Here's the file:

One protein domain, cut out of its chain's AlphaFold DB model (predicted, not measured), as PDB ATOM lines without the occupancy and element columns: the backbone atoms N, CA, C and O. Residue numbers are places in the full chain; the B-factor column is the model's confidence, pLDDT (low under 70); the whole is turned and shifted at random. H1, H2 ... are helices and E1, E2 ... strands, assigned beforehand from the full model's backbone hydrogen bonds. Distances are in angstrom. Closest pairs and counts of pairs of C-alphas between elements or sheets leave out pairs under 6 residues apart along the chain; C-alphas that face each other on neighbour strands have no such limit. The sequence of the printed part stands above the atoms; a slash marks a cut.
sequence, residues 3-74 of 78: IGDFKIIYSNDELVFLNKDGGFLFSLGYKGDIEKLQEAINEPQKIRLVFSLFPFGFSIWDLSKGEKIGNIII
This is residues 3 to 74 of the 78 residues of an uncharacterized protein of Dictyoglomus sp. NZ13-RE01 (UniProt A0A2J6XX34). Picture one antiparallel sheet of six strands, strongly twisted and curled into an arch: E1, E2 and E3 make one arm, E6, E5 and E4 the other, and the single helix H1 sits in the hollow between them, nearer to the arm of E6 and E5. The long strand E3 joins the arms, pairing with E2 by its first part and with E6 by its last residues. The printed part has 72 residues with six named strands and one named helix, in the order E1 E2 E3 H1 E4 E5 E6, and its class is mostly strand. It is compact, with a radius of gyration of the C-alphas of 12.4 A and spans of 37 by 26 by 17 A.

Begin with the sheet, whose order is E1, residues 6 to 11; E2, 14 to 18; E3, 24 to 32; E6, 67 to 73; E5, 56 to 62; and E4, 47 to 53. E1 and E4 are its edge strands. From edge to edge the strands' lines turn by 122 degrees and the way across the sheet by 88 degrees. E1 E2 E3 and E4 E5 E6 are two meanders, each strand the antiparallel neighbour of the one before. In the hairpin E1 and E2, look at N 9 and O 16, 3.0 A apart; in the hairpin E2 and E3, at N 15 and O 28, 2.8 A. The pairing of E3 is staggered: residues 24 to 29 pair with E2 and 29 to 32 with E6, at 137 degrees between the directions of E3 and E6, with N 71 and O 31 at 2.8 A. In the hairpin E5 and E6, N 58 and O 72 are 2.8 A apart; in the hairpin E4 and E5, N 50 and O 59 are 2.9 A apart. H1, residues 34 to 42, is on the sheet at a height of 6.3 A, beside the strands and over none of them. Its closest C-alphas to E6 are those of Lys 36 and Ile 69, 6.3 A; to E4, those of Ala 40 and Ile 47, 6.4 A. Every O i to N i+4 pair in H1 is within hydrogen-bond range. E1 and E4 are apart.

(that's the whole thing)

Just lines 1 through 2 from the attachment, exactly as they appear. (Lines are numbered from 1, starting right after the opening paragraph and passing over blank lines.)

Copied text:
sequence, residues 3-74 of 78: IGDFKIIYSNDELVFLNKDGGFLFSLGYKGDIEKLQEAINEPQKIRLVFSLFPFGFSIWDLSKGEKIGNIII
This is residues 3 to 74 of the 78 residues of an uncharacterized protein of Dictyoglomus sp. NZ13-RE01 (UniProt A0A2J6XX34). Picture one antiparallel sheet of six strands, strongly twisted and curled into an arch: E1, E2 and E3 make one arm, E6, E5 and E4 the other, and the single helix H1 sits in the hollow between them, nearer to the arm of E6 and E5. The long strand E3 joins the arms, pairing with E2 by its first part and with E6 by its last residues. The printed part has 72 residues with six named strands and one named helix, in the order E1 E2 E3 H1 E4 E5 E6, and its class is mostly strand. It is compact, with a radius of gyration of the C-alphas of 12.4 A and spans of 37 by 26 by 17 A.